After graduating from Penn in the early 80s, C.H. Low joined a local startup and never looked back.
Since then, he’s been held positions like Chief Technology Officer and VP of Product Development, building software at nearly a dozen startups in the area, including Reality Online, eMoney Advisor, StarCite and VerticalNet, a dot com legend for its $5 billion valuation with little behind it.
He’s seen his fair share of exits, including the $13.8 million sale of King of Prussia financial planning startup Reality Online [also known as Reality Technologies] to Reuters, the sale of eMoney Advisor to Commerce Bancorp and the sale of Orbius, a startup he founded, to Beyond.com.
The Bryn Mawr resident who grew up in Kuala Lumpur, Malaysia, came to Philadelphia to attend Penn in the late 70s and stayed in the region ever since. Low, 53, is currently working on Gencore Systems, a telecommunications startup he cofounded with Penn professor Boon Thau Loo.
Below, he tells us about one of the proudest moments during his career, how the West Coast tech scene differs from the one in our city and what might surprise you about successful entrepreneurs in the area.
How did you get your start in the Philly tech scene?
In senior year [at Penn], we had to write a business plan. We got trained early on. One of my friends in the class started a company, Gnosis, after graduation and I joined him. I took over his shares when he decided he wasn’t going to do it anymore. [The business] didn’t work out.
Five years later, I started another company with friends from Penn [Mark Goldstein and Doug Alexander]: Reality Technologies. They hired me two years after they started the company to help pivot it to focus on consumer financial planning. Ten years later, we sold that company to Reuters [for $13.8 million].
My network just blossomed for me at that point [and led to other ventures].
Tell us about one of your proudest moments.
At Reality Technologies, I worked with a bunch of really smart impressive people. This was a period from 1989 to 1997, when things were just beginning to blossom in the computer industry. We were the first to create an online portfolio manager, the first to build web-based trading tools and an online financial information site. We built the first consumer financial planning tool, which is why Reuters bought Reality. My best moment was doing pioneering work with Reality.
How has the tech scene changed since you first started working in it?
I see a lot more students. I see more students that I want to hire but I can’t because they have their own ambitions now [laughs].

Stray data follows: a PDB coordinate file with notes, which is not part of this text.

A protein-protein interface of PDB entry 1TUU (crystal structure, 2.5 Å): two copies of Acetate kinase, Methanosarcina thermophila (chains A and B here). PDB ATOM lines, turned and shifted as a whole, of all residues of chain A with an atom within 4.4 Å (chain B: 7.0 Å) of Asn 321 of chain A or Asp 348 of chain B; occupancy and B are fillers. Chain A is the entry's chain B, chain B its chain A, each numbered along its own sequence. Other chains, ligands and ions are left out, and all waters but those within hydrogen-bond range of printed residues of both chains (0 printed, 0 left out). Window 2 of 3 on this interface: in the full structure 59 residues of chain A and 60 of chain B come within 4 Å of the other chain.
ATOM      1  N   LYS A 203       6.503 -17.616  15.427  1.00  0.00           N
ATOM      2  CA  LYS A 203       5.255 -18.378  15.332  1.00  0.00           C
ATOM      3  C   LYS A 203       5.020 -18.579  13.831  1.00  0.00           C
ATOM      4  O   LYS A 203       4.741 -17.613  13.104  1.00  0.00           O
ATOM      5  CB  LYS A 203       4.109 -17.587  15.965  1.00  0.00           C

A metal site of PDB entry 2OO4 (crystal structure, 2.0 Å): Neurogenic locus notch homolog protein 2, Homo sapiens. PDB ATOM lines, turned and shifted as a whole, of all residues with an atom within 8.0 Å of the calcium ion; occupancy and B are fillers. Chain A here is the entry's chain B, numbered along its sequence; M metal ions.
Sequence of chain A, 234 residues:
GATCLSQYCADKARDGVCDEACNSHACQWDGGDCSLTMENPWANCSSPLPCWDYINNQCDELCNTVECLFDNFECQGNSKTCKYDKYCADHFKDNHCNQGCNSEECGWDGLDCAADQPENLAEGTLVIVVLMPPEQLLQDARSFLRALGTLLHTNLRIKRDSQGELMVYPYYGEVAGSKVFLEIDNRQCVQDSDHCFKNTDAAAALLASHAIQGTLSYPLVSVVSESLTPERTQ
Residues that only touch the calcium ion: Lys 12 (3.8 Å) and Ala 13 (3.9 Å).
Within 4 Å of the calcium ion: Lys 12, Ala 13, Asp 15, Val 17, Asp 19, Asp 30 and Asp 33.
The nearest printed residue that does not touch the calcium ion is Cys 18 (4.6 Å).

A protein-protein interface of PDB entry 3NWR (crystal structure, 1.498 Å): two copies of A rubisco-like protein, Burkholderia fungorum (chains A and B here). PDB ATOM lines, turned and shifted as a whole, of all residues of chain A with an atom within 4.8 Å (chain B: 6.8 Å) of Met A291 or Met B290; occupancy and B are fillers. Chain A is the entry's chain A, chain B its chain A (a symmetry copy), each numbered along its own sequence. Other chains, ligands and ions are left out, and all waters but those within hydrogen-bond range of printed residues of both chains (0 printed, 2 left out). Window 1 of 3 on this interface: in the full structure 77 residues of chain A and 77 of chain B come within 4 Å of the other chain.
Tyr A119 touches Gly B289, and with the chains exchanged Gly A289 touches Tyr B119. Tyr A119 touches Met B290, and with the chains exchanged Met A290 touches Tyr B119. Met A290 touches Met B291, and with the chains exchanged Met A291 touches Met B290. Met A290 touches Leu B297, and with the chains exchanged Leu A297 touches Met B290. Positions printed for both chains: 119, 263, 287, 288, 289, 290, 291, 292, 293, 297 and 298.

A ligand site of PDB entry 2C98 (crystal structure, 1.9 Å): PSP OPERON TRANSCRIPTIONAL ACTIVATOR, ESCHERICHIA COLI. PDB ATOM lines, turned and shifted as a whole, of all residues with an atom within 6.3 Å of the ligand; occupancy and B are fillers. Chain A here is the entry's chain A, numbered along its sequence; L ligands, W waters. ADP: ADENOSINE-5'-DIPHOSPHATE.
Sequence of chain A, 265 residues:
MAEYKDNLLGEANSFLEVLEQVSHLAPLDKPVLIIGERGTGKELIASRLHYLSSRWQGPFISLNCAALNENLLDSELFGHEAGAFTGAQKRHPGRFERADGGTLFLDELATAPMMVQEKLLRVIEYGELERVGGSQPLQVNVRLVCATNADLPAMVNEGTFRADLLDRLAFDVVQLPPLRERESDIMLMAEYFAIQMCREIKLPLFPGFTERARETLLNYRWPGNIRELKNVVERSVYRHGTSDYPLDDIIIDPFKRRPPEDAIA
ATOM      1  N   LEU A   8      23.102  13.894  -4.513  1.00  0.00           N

I do think that there’s a lot more people around. More startups, exits, successes. There are more resources, like DreamIt Ventures.
If you compare Philly to Silicon Valley or New York, you’re always going to say, “We’re short there. We’re short here.” What we need to do is just enjoy the other benefits that Philadelphia presents, like the cost of living here.
What are some of the differences you’ve seen between the West Coast tech scene and here?
When we talk to the VCs on the West Coast, they get the tech space. We don’t have to explain to them what the market is all about. When we say that when we are ready, we’ll come back to you, we get invited back very easily. Whereas in Philadelphia, we have to do a lot more explaining about certain types of technology like telecommunications — it’s just not a Philadelphia play.
What is a Philadelphia play?
I think Philadelphia is hot for bio. There’s a lot of biocompanies. Software applications are very easy to build anywhere. My experience has been in software in Philadelphia.
I think Philadelphia is a new ground for everything because of reasons like, you can’t afford to go to New York City because it’s just too goddamn expensive to live there. You can start in Philadelphia.
What advice would you offer to budding entrepreneurs?
Be aware that there are successful entrepreneurs in this area. The key is to not hesitate to find them. Don’t just remark that there aren’t [any successful entrepreneurs]. Don’t just post something online and hope that someone will respond.
If you, for example, have an idea and you say, “Ellen [Weber of Robin Hood Ventures], can you help me connect with someone who knows how to build software?” I’m sure my name would be on Ellen’s list. I get these requests once every month. Some I could help and some I couldn’t. With some, I end up being part of the company, like my current venture. Those things happen.
I don’t have a problem offering my time. It’s a payback period for me.
I see people whining — “I posted something and no one came to help.” It doesn’t work that way [laughs]. People will come to help but you have to earn it as well. You have to be able to find somebody and keep opening your mouth and say,”I need help. I need help.” If you go to MentorTech Ventures and say, “Can I meet with you? I don’t need money. I just need help.” The chances [that they’ll help you] are really good.